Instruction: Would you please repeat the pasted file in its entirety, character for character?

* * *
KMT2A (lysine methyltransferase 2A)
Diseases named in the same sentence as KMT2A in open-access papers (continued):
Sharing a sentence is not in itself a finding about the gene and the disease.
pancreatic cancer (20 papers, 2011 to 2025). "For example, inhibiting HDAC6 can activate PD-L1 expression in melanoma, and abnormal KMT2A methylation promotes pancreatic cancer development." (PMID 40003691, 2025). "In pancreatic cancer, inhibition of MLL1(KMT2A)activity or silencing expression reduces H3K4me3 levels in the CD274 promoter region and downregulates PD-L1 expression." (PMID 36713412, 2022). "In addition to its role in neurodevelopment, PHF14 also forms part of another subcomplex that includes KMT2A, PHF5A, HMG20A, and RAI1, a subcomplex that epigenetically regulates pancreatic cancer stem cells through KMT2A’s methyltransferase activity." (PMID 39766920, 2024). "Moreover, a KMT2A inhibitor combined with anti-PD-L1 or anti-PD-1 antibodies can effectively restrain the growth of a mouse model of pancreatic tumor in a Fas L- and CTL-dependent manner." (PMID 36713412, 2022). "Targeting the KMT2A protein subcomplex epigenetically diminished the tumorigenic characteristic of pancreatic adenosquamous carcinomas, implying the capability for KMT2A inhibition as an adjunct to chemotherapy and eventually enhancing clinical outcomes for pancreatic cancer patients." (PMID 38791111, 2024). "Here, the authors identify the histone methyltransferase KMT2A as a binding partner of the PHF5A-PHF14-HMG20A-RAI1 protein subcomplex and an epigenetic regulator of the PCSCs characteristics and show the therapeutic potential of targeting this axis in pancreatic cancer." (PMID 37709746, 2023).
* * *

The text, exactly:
KMT2A (lysine methyltransferase 2A)
Diseases named in the same sentence as KMT2A in open-access papers (continued):
Sharing a sentence is not in itself a finding about the gene and the disease.
pancreatic cancer (20 papers, 2011 to 2025). "For example, inhibiting HDAC6 can activate PD-L1 expression in melanoma, and abnormal KMT2A methylation promotes pancreatic cancer development." (PMID 40003691, 2025). "In pancreatic cancer, inhibition of MLL1(KMT2A)activity or silencing expression reduces H3K4me3 levels in the CD274 promoter region and downregulates PD-L1 expression." (PMID 36713412, 2022). "In addition to its role in neurodevelopment, PHF14 also forms part of another subcomplex that includes KMT2A, PHF5A, HMG20A, and RAI1, a subcomplex that epigenetically regulates pancreatic cancer stem cells through KMT2A’s methyltransferase activity." (PMID 39766920, 2024). "Moreover, a KMT2A inhibitor combined with anti-PD-L1 or anti-PD-1 antibodies can effectively restrain the growth of a mouse model of pancreatic tumor in a Fas L- and CTL-dependent manner." (PMID 36713412, 2022). "Targeting the KMT2A protein subcomplex epigenetically diminished the tumorigenic characteristic of pancreatic adenosquamous carcinomas, implying the capability for KMT2A inhibition as an adjunct to chemotherapy and eventually enhancing clinical outcomes for pancreatic cancer patients." (PMID 38791111, 2024). "Here, the authors identify the histone methyltransferase KMT2A as a binding partner of the PHF5A-PHF14-HMG20A-RAI1 protein subcomplex and an epigenetic regulator of the PCSCs characteristics and show the therapeutic potential of targeting this axis in pancreatic cancer." (PMID 37709746, 2023).